Keywordtool.io gives a list of related keywords which can give you an idea of cost per click and search volume, so you know how competitive they’ll be. Semrush & SE Ranking do a similar function, showing how competitors rank on Google compared to you. It can even give you a list of keywords that your competitors already rank for. Finally, Semrush & SE Ranking can also show if a competitor is running Google Ads.
Of course, you can also see where competitors rank on certain keywords by manually typing them into Google – but while free, it’s extremely time-consuming to do.
Spy on your competitor’s backlinks
These are essentially places that link to your website from elsewhere, such as another website, an online directory, or even a social media profile. If they’re relevant, reputable and high-quality backlinks, it can boost trust in your clinic. Uncovering your competitors’ backlinks can reveal the types of websites that would be interested in featuring yours.
Lots of SEO tools allow you to download a list of your competitor’s backlinks, here are some of our favourites: Semrush is one of the top tools for checking backlinks. You can download a list of your competitor’s backlinks and determine what’s valuable, unearthing directories that you could sign up to, blogging sites that might be interested in guest blogging and potentially spammy websites that could affect your strategy. A similar technology we also recommend is Ubersuggest, which works in the same way but offers a limited free version. Another one of our favourites is SE Ranking.
Uncover their influencers
Many brands partner with ambassadors, or influencers on social media sites, which can help you identify useful partnerships you might want to try with your own clinic. Browsing an influencer’s social page or website can build a picture of the audience they have, useful stats, and popular hashtags, themes or topics in their posts.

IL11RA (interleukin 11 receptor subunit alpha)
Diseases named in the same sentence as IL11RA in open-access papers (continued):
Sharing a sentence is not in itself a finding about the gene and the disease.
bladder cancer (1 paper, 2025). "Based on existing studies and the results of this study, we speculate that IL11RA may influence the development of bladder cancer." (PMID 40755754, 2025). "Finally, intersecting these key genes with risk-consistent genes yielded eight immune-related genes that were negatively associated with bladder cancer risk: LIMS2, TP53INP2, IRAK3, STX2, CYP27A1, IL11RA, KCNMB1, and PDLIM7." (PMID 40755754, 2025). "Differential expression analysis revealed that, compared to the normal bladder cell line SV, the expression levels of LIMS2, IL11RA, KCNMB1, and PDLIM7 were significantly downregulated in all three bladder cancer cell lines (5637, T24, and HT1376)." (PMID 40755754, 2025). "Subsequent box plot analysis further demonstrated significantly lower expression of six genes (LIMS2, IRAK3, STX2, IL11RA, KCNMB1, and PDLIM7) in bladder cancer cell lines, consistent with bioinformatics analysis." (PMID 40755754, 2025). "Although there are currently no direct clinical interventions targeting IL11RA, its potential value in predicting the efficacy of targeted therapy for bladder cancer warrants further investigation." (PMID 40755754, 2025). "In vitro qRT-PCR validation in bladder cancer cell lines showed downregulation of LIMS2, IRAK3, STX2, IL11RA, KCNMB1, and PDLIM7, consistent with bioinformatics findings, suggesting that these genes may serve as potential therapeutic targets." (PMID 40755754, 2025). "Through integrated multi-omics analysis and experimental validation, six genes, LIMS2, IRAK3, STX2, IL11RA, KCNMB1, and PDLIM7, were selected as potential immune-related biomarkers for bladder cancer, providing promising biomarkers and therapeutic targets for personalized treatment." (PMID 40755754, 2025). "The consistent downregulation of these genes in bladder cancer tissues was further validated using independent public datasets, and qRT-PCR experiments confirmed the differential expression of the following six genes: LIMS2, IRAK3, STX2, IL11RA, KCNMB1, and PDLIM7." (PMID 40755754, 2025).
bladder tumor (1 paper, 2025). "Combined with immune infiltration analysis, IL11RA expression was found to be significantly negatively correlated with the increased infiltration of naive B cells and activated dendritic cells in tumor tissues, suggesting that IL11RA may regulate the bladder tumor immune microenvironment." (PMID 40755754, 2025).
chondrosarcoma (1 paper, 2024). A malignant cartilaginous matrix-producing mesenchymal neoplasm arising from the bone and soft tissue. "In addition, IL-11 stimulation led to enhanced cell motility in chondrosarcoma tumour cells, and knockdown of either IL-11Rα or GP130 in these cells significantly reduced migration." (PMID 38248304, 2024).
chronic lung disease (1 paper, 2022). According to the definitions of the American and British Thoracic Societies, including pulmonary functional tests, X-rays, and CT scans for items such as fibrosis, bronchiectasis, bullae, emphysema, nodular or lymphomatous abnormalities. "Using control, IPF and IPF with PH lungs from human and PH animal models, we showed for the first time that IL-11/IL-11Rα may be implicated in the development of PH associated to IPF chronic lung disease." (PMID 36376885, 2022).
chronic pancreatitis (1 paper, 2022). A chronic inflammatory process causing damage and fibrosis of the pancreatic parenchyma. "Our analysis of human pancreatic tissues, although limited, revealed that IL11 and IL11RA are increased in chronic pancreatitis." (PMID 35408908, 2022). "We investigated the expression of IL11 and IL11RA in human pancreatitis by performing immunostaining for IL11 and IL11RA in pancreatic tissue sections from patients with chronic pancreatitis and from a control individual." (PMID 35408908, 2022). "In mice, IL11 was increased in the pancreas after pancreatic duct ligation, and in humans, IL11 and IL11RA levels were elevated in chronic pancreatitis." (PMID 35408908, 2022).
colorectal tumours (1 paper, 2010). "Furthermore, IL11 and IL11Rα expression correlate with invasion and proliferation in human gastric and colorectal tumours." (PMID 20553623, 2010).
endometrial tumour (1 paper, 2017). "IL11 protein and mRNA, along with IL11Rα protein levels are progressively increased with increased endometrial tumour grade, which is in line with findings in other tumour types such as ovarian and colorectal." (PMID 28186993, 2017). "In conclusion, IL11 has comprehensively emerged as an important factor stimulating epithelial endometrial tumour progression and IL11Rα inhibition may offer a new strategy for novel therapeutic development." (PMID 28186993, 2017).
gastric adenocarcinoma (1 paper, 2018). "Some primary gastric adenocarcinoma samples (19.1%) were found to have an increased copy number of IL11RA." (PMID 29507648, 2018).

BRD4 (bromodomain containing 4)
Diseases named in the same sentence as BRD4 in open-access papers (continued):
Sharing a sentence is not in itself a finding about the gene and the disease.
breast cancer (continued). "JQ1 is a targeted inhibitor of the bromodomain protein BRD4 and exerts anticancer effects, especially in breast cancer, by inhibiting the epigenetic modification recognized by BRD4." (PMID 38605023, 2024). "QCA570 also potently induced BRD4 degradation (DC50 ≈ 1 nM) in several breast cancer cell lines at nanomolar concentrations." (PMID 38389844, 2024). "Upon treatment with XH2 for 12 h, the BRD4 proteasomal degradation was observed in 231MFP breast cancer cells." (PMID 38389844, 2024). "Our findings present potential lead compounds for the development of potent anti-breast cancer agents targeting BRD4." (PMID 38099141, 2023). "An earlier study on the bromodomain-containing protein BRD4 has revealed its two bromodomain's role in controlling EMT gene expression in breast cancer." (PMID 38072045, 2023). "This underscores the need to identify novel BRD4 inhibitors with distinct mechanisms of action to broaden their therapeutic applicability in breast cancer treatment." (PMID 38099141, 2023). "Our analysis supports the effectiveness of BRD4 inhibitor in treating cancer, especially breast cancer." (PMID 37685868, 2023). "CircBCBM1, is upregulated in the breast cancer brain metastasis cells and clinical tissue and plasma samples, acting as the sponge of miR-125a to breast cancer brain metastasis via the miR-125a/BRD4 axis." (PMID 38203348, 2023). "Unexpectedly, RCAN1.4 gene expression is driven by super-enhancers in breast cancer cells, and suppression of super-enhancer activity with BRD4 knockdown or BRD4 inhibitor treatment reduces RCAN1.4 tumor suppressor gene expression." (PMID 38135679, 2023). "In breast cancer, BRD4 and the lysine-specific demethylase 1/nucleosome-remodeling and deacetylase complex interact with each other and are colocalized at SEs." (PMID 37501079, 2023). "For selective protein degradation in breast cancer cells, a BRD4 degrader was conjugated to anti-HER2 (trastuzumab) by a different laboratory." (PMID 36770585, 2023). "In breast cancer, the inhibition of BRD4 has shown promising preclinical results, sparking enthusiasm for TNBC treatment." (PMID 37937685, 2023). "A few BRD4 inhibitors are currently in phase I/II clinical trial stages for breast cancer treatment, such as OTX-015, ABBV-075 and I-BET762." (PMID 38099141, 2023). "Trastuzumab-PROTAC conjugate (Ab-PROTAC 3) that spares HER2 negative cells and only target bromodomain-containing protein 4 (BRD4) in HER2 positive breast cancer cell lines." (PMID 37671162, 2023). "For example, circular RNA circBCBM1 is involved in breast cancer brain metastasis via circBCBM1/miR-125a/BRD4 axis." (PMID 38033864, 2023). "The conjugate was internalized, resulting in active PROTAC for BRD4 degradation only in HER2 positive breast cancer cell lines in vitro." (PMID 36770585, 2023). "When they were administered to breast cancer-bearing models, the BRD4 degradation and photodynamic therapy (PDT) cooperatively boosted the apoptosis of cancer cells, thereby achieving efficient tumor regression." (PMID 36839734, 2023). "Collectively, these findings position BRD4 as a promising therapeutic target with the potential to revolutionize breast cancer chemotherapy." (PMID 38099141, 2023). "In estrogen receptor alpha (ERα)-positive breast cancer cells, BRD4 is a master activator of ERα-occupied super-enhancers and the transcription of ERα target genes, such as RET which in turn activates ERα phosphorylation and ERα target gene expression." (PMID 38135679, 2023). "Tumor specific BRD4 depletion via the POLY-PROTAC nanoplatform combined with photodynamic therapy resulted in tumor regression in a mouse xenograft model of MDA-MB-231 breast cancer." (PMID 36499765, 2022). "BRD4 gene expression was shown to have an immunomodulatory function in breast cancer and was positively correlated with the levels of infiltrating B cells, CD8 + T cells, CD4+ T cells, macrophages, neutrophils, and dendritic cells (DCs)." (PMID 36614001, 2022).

It’s key to find an influencer who resonates with your own brand’s ethos and is of a similar calibre to your own clients. Be sure that any influencer you do partner with has followers who are as highly active as they are, and that they engage and respond to posts and comments.
There are a few other areas you should look into when determining how successful your competitors are.
Domain authority and page authority – typing the URL of a competitor’s webpage into a DA checker can show a high likelihood a website will rank on Google’s results pages, with a score ranging from 1-100.
Page score – clients won’t wait for a website that takes more than a couple of seconds to load. Checking the page score (i.e. load time) of a competitor can show how you compare, and highlight any problem pages or broken links that might need attention.
HTTPS – more secure sites are ‘HTTPS’, rather than ‘HTTP’. If yours isn’t, you might want to look into upgrading it, especially if your competitors already have.
Content – there are lots of different areas you can delve into here, including:
* Blogs: how often a competitor posts, and how long their posts are
* Website content: how many pages they have on their site and their general length
* Imagery: whether they use before & after shots (we know clients respond better to these types of images than standard stock imagery)
SWOT usability – how easy is your competitor’s site to use, navigate and understand? These can help give you pointers about your own website.
We’re here to help
As experts in digital marketing, we know what works and what doesn’t. We build our clients’ strategies on our unique knowledge and expertise in the sector and employ many of the tips we share on our own website.